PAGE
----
Imagine a toned down version of Transmetropolitan and a more death obsessed White Noise had a lovechild via Facebook. What you might get is Gary Shteyngart’s short story, “Lenny Hearts Eunice” with the sad sack Lenny a protagonist much closer to Jack Gladney than Spider Jerusalem.
This is a weird story. Shteyngart doesn’t explain anything about the setting, instead he drops small details that unsettle the reader as the picture begins to take shape. Imagine machines that broadcast your credit score when you walk by. Imagine smartphone type medallions worn around the neck. Imagine no one reading, and an industry built around eternal life for the wealthy.
The basic premise could be a love story. It’s quite obvious from the title. Lenny Abramov is approaching forty and in love with a twenty-four year old woman named Eunice Park. They are total opposites, and she doesn’t really love Lenny, or at least not initially. For the reader, Lenny is lovable in a quirky, earnest, sad sort of way. Maybe those facets are what pulls Eunice toward him.
The story bounces around from Lenny writing in his diary, it opens with:
Lucky diary! Undeserving diary! From this day forward, you will travel on the greatest adventure yet undertaken by a nervous, average man sixty-nine inches in height, a hundred and sixty pounds in heft, with a slightly dangerous body-mass index of 23.6.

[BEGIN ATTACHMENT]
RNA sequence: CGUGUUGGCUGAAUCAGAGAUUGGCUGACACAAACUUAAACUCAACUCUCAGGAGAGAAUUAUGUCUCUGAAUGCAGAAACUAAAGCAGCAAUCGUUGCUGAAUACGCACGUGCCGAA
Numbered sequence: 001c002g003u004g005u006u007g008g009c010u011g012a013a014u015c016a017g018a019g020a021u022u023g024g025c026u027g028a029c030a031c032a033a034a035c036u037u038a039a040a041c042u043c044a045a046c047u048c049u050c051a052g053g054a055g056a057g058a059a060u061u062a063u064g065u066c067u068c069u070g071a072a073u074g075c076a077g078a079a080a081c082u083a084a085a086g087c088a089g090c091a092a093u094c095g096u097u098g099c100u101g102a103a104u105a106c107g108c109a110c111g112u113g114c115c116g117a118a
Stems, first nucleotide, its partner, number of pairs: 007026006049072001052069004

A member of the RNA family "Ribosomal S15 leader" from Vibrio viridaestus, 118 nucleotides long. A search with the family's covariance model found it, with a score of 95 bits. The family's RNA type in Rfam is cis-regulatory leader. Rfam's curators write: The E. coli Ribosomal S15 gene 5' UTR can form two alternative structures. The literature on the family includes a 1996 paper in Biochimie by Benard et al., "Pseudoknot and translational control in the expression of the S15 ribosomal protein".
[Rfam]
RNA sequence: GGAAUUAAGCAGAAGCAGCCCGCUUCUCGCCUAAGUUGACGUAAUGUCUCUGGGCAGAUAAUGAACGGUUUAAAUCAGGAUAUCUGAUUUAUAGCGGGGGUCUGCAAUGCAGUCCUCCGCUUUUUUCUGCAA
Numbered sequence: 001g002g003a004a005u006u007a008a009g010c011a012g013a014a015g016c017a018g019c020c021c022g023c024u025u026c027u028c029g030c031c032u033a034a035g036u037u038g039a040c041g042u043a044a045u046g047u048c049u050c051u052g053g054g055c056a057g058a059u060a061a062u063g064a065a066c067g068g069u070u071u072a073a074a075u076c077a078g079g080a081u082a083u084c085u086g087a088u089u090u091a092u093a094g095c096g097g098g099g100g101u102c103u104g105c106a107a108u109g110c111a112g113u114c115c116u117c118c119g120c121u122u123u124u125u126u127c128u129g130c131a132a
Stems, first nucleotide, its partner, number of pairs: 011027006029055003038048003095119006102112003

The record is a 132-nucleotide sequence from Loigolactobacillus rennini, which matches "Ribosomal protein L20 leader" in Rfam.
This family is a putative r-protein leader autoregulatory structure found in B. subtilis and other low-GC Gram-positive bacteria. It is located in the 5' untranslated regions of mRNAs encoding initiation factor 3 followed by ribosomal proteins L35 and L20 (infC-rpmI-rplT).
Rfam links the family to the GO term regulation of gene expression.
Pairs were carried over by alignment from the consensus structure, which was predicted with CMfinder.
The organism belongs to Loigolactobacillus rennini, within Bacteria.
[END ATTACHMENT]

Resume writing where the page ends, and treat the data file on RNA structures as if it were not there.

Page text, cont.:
to Eunice writing messages to a friend that she refers to as “Precious Panda,” and scenes played out in first person from Lenny’s perspective. The shifting point of view allows us to see different sides of the characters without being too obvious.
Initially, the story starts out in Italy, where Lenny meets Eunice. It then shifts to New York City, as Lenny goes back to his job at the Post-Human Services Division of the Staatling-Wapachung Corporation, where eternal life is reachable to those whom are young, beautiful, and/or wealthy. The story is a broadcast of a possible future. People are overly connected through digital means, following streams of data, having an interconnectedness that is superficial. Lenny resists this superficiality even though he works for it. For Eunice, she’s never met anyone like Lenny. The world has moved on while Lenny holds on to the past. What would eternal life be like if you lived in a world with which you no longer identified?
He knew that I would never make it as a past-tense man in a world set to the future.
He knew that all the green tea in Japan would not regenerate my liver, that SmartBlood would never run through my veins.
I thought of how it was all just too beautiful to ever let go.